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mentioned: it reacheth even the slighter modifications. Slow action, for example, is imitated by words pronounced flow; labour or toil, by words harsh or rough in their found. But this subject has been already handled *.
In dialogue-writing, the condition of the speaker is chicly to be regarded in framing the expression. The centinel in Hamlet, interrogated with relation to the ghost whether his watch had been quiet, answers with great propriety for a man in his station, “ Not a mouse stirring t.”.
I proceed to a second remark, not less important than the former. No person of reflection but must be sensible, that an incident makes a Itronger impression on an eye-witness, than when heard at second hand. Writers of genius, fensible that the eye is the best avenue to the heart, represent every thing as passing in our fight; and from reaclers or hearers, transform us, as it were, into fpectators: a skilful writer conceals himself, and presents his personages : in a word, every thing becomes dramatic as much as possible. Plutarch, de gloria Atheniensium,
* Ch. 18. fect. 3.
+ One can scarce avoid smiling at the blindness of a certain oritic, who, with an air of self-sufficiency, condemns this expreso kon as low and vulgar. A French poet, says he, would express the same thought in a more sublime manner: “ Mais tout dort, et “ l'armée, et les vents, et Neptune.” And he adds, “ The “ English poct may pleale at London, but the French every where $ alle."
observes, obferves, that Thucydides makes his reader a spectator, and inspires him with the same passions as if he were an eye-witness. I am intitled to make the same observation upon our countryman Swift. From this happy talent arises that energy of style which is peculiar to him: he cannot always avoid narration ; but the pencil is his choice, by which he bestows life and colouring upon his objects. Pope is richer in ornament, but possesses not in the fame degree the talent of drawing from the life. A translation of the sixth satire of Horace, begun by the former, and finished by the latter, affords the fairest opportus nity for a comparison. Pope obvioully imitates the picturesque manner of his friend: yet every one of taste must be sensible, that the imitation, though fine, falls short of the original. In other instances, where Pope writes in his own style, the difference of manner is still more confpicu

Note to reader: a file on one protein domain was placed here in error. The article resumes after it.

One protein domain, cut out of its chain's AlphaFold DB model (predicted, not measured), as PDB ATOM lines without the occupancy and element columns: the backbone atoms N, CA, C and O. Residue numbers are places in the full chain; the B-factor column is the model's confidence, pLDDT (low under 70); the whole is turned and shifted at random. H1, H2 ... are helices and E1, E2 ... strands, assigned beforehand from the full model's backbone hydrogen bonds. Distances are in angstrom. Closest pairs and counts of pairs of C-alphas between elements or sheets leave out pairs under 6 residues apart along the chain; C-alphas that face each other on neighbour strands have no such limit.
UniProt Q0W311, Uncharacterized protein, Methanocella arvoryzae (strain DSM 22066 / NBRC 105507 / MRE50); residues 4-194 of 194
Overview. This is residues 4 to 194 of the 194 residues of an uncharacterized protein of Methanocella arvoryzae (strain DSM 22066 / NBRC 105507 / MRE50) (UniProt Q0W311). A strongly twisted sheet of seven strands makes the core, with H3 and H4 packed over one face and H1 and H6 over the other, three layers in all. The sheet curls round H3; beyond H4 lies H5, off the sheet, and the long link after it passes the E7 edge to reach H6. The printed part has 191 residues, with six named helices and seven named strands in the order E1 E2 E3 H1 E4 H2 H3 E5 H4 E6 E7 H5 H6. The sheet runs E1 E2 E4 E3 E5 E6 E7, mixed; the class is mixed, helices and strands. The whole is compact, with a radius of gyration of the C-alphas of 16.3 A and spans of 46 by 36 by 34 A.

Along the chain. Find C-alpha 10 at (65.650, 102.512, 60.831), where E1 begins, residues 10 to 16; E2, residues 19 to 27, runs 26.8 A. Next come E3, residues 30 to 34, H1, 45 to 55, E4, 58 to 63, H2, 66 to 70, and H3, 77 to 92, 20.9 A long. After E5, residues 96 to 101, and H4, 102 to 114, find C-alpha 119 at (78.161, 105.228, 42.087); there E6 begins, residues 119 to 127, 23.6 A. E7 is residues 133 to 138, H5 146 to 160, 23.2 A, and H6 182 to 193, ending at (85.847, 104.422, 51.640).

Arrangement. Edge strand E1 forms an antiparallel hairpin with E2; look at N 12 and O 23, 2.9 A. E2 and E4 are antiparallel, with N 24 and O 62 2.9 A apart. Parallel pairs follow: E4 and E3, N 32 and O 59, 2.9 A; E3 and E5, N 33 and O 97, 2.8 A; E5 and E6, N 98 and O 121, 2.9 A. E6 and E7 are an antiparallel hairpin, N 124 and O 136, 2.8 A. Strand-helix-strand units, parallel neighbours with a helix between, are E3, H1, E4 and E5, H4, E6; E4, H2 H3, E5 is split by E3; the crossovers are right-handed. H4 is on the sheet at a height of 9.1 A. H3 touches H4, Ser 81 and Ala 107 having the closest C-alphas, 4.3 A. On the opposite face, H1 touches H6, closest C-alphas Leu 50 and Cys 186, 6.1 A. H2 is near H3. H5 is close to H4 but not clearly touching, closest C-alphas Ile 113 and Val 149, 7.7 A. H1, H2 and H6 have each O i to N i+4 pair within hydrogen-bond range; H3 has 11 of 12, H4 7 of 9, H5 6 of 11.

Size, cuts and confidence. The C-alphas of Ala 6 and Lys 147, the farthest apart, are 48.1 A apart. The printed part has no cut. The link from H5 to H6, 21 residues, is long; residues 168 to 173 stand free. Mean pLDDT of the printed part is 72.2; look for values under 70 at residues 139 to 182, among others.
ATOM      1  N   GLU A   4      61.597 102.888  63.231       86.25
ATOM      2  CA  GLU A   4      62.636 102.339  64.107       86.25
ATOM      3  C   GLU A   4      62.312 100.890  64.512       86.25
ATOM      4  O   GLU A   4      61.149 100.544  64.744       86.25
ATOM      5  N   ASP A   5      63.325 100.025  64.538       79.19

Abstract or general terms have no good effect in any composition for amusement; because it is only of particular objects that images can be formed *. Shakespear's style in that respect is excellent: every article in his descriptions is particular, as in nature; and if accidentally a vague expression slip in, the blemish is extremely discernible by the bluntness of its impression. Take
* See chap. 4.
the following example: Falstaff, excusing himself for running away at a robbery, says, in
By the Lord, I knew ye, as well as he that made ye. Why, hear ye, my masters; was it for me to kill the heir-apparent? should I turn upon the true prince? Why, thou knowest, I am as valiant as Hercules ; but beware instinct, the lion will not touch the true prince : instinct is a great matter. I was a coward on instinct: I Thall think the better of myself, and thee, during my life; I, for a valiant lion, and thou for a true prince. But, by the Lord, lads, I am glad you have the money. Hostess, clap to the doors, watch to-night, pray tomorrow. Gallants, lads, boys, hearts of gold, all the titles of good fellowship come to you! What, shall we be merry ? shall we have a play extempore?
First Part Henry IV. act 2, sc. 9.
The particular words I object to are, instinct is a great matter, which make but a poor figure, compared with the liveliness of the rest of the speech. It was one of Homer's advantages, that he wrote before general terms were multiplied: the superior genius of Shakespear displays itself in avoiding them after they were multiplied. Addison describes the family of Sir Roger de Coverley in the following words : se
You would take his valet de chambre for his brother, his butler is gray-headed, his groom is one of the gravest men that I have ever seen, and his coachman has the looks of a privy counsellor.
Spectator, No 106.
The The description of the groom is less lively than of the others; plainly because the expression, being vague and general, tends not to form any image. “ Dives opum variarum *,” is an expression still more yague; and so are the following:
- Mæcenas, mearum Grande decus, columenque rerum.
Horat. Carm. I. 2. ode 17.
et fide Tela
Horat. Carm. lib. 1. ode 17.
In the fine arts, it is a rule, to put the capital objects in the strongest point of view; and even to present them oftener than once, where it can be done. In history-painting, the principal figure is placed in the front, and in the best light: an equestrian statue is placed in a centre of streets, that it may be seen fron: many places at once. In no composition is there a greater opportunity for this rule than in writing:
Sequitur pulcherrimus Aftur, Aftur equo fidens et versicoloribus armis.
Æneid. x. 186.
Georg. 1. Ü. 468.
Full many a lady . .
With thee conversing I forget all time;
Paradise Lost, book 4. 1. 634.
What mean ye, that ye use this proverb, The father's have eaten sour grapes, and the childrens teeth are fet on : edge? As I live, faith the Lord God, ye shall not have